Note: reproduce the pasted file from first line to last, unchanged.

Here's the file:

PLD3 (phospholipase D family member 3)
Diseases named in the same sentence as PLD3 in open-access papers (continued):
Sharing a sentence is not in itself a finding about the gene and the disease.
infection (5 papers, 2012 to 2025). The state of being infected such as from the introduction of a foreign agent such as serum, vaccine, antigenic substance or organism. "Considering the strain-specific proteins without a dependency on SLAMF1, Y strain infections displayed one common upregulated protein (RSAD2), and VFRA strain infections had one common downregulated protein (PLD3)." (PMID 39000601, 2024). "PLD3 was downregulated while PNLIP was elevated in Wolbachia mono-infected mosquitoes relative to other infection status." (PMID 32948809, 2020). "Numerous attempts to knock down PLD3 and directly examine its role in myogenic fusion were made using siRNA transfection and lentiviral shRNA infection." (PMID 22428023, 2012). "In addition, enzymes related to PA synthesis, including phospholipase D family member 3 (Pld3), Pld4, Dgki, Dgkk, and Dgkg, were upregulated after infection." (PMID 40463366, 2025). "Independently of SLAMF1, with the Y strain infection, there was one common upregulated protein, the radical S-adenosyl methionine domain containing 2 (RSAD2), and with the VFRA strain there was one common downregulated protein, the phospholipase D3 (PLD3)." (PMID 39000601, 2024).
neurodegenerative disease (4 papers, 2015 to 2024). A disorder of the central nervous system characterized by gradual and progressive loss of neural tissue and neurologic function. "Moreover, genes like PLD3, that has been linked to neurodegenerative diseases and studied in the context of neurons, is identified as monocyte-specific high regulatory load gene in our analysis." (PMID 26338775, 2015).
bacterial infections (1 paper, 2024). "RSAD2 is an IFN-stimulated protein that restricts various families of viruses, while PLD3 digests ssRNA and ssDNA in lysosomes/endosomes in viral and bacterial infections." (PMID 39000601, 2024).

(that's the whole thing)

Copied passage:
PLD3 (phospholipase D family member 3)
Diseases named in the same sentence as PLD3 in open-access papers (continued):
Sharing a sentence is not in itself a finding about the gene and the disease.
infection (5 papers, 2012 to 2025). The state of being infected such as from the introduction of a foreign agent such as serum, vaccine, antigenic substance or organism. "Considering the strain-specific proteins without a dependency on SLAMF1, Y strain infections displayed one common upregulated protein (RSAD2), and VFRA strain infections had one common downregulated protein (PLD3)." (PMID 39000601, 2024). "PLD3 was downregulated while PNLIP was elevated in Wolbachia mono-infected mosquitoes relative to other infection status." (PMID 32948809, 2020). "Numerous attempts to knock down PLD3 and directly examine its role in myogenic fusion were made using siRNA transfection and lentiviral shRNA infection." (PMID 22428023, 2012). "In addition, enzymes related to PA synthesis, including phospholipase D family member 3 (Pld3), Pld4, Dgki, Dgkk, and Dgkg, were upregulated after infection." (PMID 40463366, 2025). "Independently of SLAMF1, with the Y strain infection, there was one common upregulated protein, the radical S-adenosyl methionine domain containing 2 (RSAD2), and with the VFRA strain there was one common downregulated protein, the phospholipase D3 (PLD3)." (PMID 39000601, 2024).
neurodegenerative disease (4 papers, 2015 to 2024). A disorder of the central nervous system characterized by gradual and progressive loss of neural tissue and neurologic function. "Moreover, genes like PLD3, that has been linked to neurodegenerative diseases and studied in the context of neurons, is identified as monocyte-specific high regulatory load gene in our analysis." (PMID 26338775, 2015).
bacterial infections (1 paper, 2024). "RSAD2 is an IFN-stimulated protein that restricts various families of viruses, while PLD3 digests ssRNA and ssDNA in lysosomes/endosomes in viral and bacterial infections." (PMID 39000601, 2024).